Thursday, October 02, 2014. Last Update: Wed 1:03 PM EST

Language Corner

Incomplete

Why use “completely”?

“Completely” is probably one of the most completely superfluous words in the English language. Too often, it’s used to emphasize... More

Exit Strategies

Why are there so many ways to leave?

The Eskimos may—or may not—have many words for “snow,” but we English speakers certainly have a number of words to... More

Special Issue

A problematic discussion

Gene Foreman has an issue with “issues.” “I see the misuse of ‘issues’ as a synonym for ‘problems’ as part... More

Meta Data

Self, meet yourself

Lady Gaga and Elton John, two of the music world’s most self-referential and self-aware performers, sang a duet at the... More

Natural Selection

The dilemma of choices

These are tough times, and politicians have to make hard choices about how to spend the smaller amounts of money... More

Sissy Talk

“Pantywaist” has survived for nearly 100 years

If you had children in the early part of the twentieth century, you probably clothed the babies in one-piece suits,... More

Sizing It Up

‘Downsize’ upgrades itself

In a letter to CJR, Jeffrey Kaye, a freelance journalist and author, objected to some usages in recent articles about... More

Compound Interest

When you’re not quite a suspect

In the wake of the attempted Christmas Day bombing of a commercial jet, we were introduced to a new term.... More

Word

When auld acquaintance be forgot

As the new year begins, we’re reeling from an overload of retrospective lists: top news stories; persons of the year;... More

Seizin’ Greetings

Tis the season for misplaced apostrophes

Pity the poor apostrophe. Even in this, the jolliest of seasons, its traditional role is misused, abused, and forgotten. As... More

Singulars Bar

Pronouns and nouns need to be monogamous—and non-sexist

Grammar is a strict matchmaker: singular subjects must be paired with singular verbs, and plural subjects can associate only with... More

Just Because

Let us count the reasons why

One reason why columns like this are written is because so many writers don’t realize when a tautology has them... More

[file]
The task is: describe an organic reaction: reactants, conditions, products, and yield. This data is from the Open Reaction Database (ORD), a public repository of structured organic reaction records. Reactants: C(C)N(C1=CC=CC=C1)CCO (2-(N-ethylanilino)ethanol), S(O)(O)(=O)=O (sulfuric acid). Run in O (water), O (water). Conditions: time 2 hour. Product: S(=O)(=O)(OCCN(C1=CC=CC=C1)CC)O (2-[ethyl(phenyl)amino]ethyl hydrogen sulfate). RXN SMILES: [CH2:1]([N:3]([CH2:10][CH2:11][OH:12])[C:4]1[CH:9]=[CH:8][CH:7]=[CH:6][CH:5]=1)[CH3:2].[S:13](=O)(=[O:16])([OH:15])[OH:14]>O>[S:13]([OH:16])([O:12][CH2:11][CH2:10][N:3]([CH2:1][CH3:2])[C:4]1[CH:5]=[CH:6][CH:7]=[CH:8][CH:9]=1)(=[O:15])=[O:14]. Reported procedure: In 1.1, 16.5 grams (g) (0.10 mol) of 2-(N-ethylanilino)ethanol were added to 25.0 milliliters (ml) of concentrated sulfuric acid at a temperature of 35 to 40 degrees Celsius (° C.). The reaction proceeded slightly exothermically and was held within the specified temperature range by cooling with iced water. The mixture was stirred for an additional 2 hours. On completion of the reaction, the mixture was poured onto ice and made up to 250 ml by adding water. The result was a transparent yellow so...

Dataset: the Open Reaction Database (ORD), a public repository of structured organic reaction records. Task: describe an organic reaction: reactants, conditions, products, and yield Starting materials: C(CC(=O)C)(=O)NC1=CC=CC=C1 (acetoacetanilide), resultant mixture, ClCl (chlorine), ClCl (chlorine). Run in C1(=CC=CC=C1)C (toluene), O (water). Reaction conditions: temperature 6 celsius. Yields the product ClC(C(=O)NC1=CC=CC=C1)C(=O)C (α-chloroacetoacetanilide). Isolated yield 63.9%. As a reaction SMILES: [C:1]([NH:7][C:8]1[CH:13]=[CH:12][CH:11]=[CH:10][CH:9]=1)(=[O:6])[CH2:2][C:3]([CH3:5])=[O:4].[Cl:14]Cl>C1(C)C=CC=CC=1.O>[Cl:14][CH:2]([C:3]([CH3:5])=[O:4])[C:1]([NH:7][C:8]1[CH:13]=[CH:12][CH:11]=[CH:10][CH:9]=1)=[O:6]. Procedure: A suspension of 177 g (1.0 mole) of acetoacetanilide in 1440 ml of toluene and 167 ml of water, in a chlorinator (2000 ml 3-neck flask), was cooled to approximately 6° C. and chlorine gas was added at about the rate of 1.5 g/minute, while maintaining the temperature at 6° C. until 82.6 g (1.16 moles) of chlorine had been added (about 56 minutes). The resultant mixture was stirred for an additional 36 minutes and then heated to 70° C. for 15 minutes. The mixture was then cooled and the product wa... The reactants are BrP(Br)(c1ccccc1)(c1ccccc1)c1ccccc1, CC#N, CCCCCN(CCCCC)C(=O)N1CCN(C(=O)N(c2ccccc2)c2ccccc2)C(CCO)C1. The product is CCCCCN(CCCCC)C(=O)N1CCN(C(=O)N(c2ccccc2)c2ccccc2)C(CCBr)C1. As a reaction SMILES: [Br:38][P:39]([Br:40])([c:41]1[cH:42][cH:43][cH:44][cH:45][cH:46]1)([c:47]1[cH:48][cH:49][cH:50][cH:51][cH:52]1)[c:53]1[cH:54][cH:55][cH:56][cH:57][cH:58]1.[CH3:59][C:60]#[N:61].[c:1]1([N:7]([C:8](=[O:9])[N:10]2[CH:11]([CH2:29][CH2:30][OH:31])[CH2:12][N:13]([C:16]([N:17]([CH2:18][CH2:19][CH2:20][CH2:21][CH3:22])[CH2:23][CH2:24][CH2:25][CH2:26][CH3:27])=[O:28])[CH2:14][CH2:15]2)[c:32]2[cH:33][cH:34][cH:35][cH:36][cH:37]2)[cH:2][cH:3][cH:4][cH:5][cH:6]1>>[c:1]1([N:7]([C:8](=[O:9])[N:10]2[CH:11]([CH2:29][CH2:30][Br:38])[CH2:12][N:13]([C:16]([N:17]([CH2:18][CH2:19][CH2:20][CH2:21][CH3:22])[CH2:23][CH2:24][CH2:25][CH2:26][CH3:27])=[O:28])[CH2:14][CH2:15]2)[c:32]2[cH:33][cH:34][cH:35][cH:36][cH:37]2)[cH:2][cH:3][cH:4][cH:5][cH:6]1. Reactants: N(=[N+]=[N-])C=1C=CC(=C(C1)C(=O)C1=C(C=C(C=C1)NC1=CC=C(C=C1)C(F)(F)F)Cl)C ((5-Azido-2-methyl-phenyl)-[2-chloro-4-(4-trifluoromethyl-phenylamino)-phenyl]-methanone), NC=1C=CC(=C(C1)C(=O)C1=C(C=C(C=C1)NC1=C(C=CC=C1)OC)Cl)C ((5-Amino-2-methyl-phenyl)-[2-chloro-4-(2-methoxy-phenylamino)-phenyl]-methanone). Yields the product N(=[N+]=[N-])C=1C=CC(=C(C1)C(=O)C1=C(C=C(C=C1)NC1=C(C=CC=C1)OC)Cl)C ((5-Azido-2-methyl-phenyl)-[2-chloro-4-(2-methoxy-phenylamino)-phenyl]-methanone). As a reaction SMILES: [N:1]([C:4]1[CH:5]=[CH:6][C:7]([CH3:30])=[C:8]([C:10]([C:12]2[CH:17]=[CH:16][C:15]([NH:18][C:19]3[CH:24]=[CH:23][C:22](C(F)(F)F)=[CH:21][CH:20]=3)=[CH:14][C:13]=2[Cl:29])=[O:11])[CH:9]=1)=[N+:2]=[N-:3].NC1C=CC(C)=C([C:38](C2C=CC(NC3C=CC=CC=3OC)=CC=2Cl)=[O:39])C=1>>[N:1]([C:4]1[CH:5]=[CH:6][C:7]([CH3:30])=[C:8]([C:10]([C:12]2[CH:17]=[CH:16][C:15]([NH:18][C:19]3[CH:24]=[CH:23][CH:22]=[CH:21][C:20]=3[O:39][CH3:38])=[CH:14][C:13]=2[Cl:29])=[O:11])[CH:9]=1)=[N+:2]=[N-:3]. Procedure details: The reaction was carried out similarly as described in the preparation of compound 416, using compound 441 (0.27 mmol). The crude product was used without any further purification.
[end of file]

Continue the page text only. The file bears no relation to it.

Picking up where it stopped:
Before the Beginning

Doing away with some pre-fixes

One of English’s favorite prefixes is “pre,” three little letters that mean “before.” It helps modify words like “nuptial,” “conception,”... More

Your Move

Chess terminology, imprecisely played

To practice politics, one must know something about strategy. Like a poker player, a politician needs to know when to... More

Foundering Flounders

When a fish is not a failure

Whenever the government announces the failure of another bank, a news outlet somewhere reports that the bank has “floundered.” Well... More

Why one editor won’t run any more op-eds by the Heritage Foundation’s top economist - A reply to Paul Krugman on state taxes and job growth made some incorrect claims

This is how Tehran Bureau covers Iran - Its reporting model, using undercover journalists and distant editors, is one way to cover closed societies

Alessandra Stanley’s troubling history of error - Scrutiny alone isn’t enough to solve the problem

Why Bill Simmons might leave ESPN - Other outlets would jump at the chance to gain his following

Simon & Schuster should come clean about discredited Monroe/DiMaggio book - C. David Heymann’s Joe and Marilyn is full of highly dubious information—just like many of his previous books


The Recollectors

Remembering parents lost to AIDS

Swedish scientists sneak Dylan quotes into articles (The Guardian)

Whoever nets the most before retirement wins a free lunch

Mag for dog haters is a hit in Germany (WSJ)

Poop and Pooches. That is all

A data viz reading list (Susan McGregor)

Useful resources for journalists

Bloggingheads

Greg Marx discusses democracy and news with Tom Rosenstiel of the American Press Institute

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Who Owns What

The Business of Digital Journalism

A report from the Columbia University Graduate School of Journalism

Study Guides

Questions and exercises for journalism students.